Evidence
Collection

Brief conversations in primary care: an opportunity to boost health

Primary care is the ideal place to offer lifestyle and mental health advice; millions of people visit every month. The briefest of conversations can make a difference. New research from the NIHR offers advice to staff on how to maximise the impact of each encounter. GPs and nurses can be reassured that individuals value their ...

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Digital analysis of cells and tissue was as reliable as using a microscope in a new review

Diagnoses made using digital scans of cell and tissue samples are as reliable as looking at traditional slides through a microscope, a new review suggests. It provides the strongest evidence to date that digital techniques are a viable alternative to microscopy and could in future replace it. Small samples of body tissue (biopsies) are sometimes ...

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Extending breast screening to women in their forties may save lives without increasing harms, research suggests

Around 7,600 women in their 40s are diagnosed with breast cancer every year in the UK. But the NHS Breast Screening Programme only starts inviting women once they turn 50. Mammography (X-ray of the breasts) is offered to women every three years between the ages of 50 to 70. There is long-standing debate about the ...

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New sub-groups of diabetes could lead to more targeted treatment for people in India

Type 2 diabetes is not a single disease. This was shown in 2018 when doctors in Scandinavia identified several sub-groups of type 2 diabetes in their population. Each sub-group has distinct characteristics and may respond to different treatments. Now, researchers have discovered different sub-groups among people in India. Their study included more than 19,000 people ...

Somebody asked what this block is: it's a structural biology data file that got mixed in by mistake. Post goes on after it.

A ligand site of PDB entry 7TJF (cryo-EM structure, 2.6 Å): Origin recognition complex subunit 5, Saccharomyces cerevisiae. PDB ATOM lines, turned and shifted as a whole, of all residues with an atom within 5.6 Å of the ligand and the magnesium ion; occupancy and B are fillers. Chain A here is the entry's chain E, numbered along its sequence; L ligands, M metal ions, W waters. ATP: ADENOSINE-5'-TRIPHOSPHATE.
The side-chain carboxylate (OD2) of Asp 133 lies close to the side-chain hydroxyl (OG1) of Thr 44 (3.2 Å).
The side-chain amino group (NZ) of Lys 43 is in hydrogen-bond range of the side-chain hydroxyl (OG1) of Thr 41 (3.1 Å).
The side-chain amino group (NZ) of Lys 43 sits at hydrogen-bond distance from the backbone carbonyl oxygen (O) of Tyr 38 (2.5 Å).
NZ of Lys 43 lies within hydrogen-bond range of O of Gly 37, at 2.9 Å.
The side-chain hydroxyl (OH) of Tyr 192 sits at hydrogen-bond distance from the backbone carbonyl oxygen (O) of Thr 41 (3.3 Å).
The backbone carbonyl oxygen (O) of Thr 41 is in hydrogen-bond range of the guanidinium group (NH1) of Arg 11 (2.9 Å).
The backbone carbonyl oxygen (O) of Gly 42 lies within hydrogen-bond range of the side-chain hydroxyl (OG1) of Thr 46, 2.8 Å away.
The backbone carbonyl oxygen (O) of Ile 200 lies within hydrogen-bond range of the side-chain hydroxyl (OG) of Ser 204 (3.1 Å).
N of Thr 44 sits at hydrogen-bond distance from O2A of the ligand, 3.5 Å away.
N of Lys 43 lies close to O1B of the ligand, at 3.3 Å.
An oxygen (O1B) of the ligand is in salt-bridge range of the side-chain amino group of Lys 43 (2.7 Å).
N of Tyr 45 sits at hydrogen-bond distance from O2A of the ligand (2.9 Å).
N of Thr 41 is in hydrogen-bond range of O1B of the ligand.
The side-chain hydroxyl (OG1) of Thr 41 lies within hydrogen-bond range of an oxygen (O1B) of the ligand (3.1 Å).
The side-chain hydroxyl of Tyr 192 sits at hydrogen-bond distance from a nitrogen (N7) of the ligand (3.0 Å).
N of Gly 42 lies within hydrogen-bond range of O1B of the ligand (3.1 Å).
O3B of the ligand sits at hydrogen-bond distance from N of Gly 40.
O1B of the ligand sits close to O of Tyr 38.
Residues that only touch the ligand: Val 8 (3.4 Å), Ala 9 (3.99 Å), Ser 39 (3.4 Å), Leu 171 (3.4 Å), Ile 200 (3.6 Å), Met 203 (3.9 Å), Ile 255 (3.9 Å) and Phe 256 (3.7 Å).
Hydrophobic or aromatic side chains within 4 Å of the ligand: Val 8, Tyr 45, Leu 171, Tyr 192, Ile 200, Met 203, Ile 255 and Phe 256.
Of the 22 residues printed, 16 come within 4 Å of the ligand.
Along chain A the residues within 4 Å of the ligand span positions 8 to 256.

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An innovative swallowable sponge detects Barrett's oesophagus in people with heartburn, study shows

Detection of a pre-cancerous throat condition called Barrett’s oesophagus can be improved with the use of an innovative swallowable sponge and laboratory test, a large multicentre trial found. Heartburn, caused by acid reflux from the stomach up into the gullet (oesophagus), is common among people visiting their GP. It is usually treated with acid suppressants. ...

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A simple checklist reliably identified paranoia in adolescents with mental health problems, research shows

A new 18-item checklist provides the first reliable clinical tool for assessing paranoid thinking in young people. Research found the Bird Checklist of Adolescent Paranoia (B-CAP) gave precise estimates of the severity of paranoia. It was most reliable for moderate to severe levels. Paranoia is a neglected problem in young people. Before this research, there ...

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People with diabetes with a low risk of developing foot ulcers can be screened less often, study suggests

People with diabetes are at increased risk of developing foot ulcers. Current NICE guidance recommends that they have their feet screened annually to identify those most at risk.  But a new study suggests that annual foot checks could be scaled back. It found that people at low risk of developing ulcers do not need annual ...

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The long term severity of psychosis could be predicted by an early test of coordination and balance

Detecting problems with motor coordination could be a simple way to predict the long-term severity of psychosis. The Neurological Evaluation Scale (NES) is a quick and useful tool for examining sensory-motor issues such as restlessness, tremors, and problems with coordination and balance. A new study used the scale to assess patients after their first psychotic episode. ...

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Paramedics value a structured handover of care for patients with suspected stroke

Stroke is a medical emergency that often results in serious disability. A drug treatment called thrombolysis improves the chance of recovery in some patients but can only be given in hospital in the first few hours after a stroke. A coordinated emergency response involving ambulance and hospital services is needed to identify the patients who ...

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Womb cancer could be detected early with an inexpensive new blood test

A simple, low-cost blood test offers great potential as a tool for diagnosing womb cancer, and for screening high-risk women. The test gives almost instant results and in a new study, it picked up changes in the womb that could lead to cancer (pre-cancerous growths). In the UK, womb cancer is the fourth most common ...

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